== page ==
This week, I am introducing a set of two examples implemented using the workflow described in this blog post series.
This week's examples are larger and more complex than the examples previously introduced in this series. Hopefully, they will help better illustrate the advantages of this workflow.
Once you download and unzip the File Exchange submission, you will find the following:
This folder contains a Project made of the core workflow files, including the slPart class and the template library described in previous posts. It also contains an App Designer app I developed to manipulate the object configuring the model. This project is used as a referenced project by the two projects described in the next two sections.
This script opens the example located in the SimulinkExample folder. As its name implies, this example is implemented using only Simulink (no additional toolboxes). For this example, I combined features from the examples Automotive Suspension and model sldemo_suspn_3dof, which is used in multiple examples, such as Multiple Simulations Workflow Tips.
This example simulates the dynamics of a vehicle suspension and can be configured to simulate multiple types of suspensions with different degrees of freedom. Here is a diagram for the two degrees of freedom longitudinal configuration:
This script opens the example stored in the folder SimscapeExample. I implemented this example by combining three examples from Simscape Driveline:
This example allows you to simulate the acceleration of a vehicle with different types of hybrid drivetrains.
I decided to include this example for a couple of reasons. First, I find that this workflow fits particularly well with Simscape physical components. Second, this illustrates that the same workflow core functionalities, the slPart class and the system configurator app, work for different projects.
Each project contains a live script (walkthroughSL.mlx or walkthrough_SSC.mlx) to guide you through the steps of how to use the model.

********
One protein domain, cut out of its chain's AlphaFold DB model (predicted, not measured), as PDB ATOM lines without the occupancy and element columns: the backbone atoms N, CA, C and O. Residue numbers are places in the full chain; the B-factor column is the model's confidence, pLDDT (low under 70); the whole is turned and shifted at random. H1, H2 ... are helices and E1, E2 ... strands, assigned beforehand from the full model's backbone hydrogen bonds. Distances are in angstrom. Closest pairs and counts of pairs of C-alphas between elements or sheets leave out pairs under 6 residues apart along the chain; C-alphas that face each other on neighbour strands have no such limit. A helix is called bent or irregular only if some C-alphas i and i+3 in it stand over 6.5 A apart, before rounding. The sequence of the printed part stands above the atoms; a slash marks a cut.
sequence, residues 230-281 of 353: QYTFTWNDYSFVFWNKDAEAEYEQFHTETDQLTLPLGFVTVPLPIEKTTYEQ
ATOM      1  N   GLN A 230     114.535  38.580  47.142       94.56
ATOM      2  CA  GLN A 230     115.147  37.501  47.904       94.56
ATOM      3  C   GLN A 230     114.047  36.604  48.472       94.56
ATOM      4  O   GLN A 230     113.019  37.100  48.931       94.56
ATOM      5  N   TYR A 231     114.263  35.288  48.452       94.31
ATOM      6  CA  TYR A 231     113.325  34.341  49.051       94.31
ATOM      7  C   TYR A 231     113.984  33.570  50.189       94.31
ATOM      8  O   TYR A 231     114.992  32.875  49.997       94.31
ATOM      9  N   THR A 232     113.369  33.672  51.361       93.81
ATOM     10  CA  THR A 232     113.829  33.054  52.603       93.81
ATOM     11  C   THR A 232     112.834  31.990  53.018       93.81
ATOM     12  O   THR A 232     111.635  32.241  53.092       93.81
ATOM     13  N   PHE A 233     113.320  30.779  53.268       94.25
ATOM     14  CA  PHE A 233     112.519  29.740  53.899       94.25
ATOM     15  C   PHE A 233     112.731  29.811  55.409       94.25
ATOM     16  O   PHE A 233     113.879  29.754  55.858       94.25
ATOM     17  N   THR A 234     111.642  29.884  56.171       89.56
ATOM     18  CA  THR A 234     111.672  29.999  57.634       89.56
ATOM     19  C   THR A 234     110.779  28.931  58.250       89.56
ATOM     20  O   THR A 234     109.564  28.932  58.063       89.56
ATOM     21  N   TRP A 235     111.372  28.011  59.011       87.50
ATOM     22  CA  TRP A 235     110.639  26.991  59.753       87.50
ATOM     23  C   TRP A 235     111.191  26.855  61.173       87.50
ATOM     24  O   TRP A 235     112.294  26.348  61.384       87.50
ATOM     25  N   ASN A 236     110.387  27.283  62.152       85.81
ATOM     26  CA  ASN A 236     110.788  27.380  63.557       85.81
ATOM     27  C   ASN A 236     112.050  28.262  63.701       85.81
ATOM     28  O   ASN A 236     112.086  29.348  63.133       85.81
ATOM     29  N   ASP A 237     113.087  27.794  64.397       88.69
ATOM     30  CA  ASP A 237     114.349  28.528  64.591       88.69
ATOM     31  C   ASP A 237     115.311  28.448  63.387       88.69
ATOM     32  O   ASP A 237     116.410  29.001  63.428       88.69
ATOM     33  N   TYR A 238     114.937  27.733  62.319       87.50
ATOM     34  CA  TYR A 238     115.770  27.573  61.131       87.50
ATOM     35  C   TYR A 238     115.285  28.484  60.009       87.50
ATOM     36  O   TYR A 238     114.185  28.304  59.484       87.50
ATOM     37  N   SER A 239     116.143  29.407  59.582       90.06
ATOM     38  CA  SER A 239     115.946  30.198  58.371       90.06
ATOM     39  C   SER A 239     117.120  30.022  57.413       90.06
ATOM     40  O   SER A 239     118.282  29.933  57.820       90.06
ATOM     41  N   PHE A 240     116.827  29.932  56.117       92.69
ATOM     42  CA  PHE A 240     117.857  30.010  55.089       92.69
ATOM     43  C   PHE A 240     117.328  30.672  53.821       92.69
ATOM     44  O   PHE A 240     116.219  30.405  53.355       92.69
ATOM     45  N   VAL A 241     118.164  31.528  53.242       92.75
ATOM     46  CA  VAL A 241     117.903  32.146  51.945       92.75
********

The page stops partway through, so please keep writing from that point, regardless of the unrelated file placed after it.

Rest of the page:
Model and Data Hierarchy
One of the main takeaways from this example is that each slPart is made of a Simulink Subsystem and a MATLAB class. When assembled in a simulation, this results in a hierarchy of MATLAB classes corresponding to the hierarchy of Subsystems in the model.
When you open the main model in the project, you will see that it contains one Subsystem that takes as parameter an object named vehicleObject
In MATLAB, define this variable by instantiating one of the classes in the +vehicle package:
Here is what the hierarchy of Subsystems looks like in the model:
and the corresponding hierarchy of MATLAB classes:
In the model, you can find Variant Subsystems:
In MATLAB, tab-completion lists the same available variants, and you can choose the active one by assigning it to the corresponding property of the parent object:
You can also tweak parameter values. For example, the mass of the vehicle in Simulink
can be modified in MATLAB through the vehicle object:
See the walkthrough.mlx live script in each project for more example MATLAB code interacting with the model through the vehicleObject variable.
Configuring the Simulation Using the MATLAB App
For convenience, I also included in the project a MATLAB app that I created using App Designer. The app allows you to configure the MATLAB object representing the system. This app allows you to select one slPart in the hierarchy, and edit its properties or swap with another slPart of the same family. Note that the vehicleObject variable in the MATLAB workspace will be updated by the app.
To get started with app, I am giving you two options, depending on your preferences:
- Dowload and watch this 5 minutes video where I walk you through how the app works
- Use the following image as a "cheat sheet" to get started:
Now it's your turn
Download the example from MATLAB File Exchange, or clone the repository on GitHub and let us know what you think in the comments below. If you like the workflow, let us know in the comments below what kind of enhancements or new features you think MathWorks should provide to make this workflow simpler and more robust.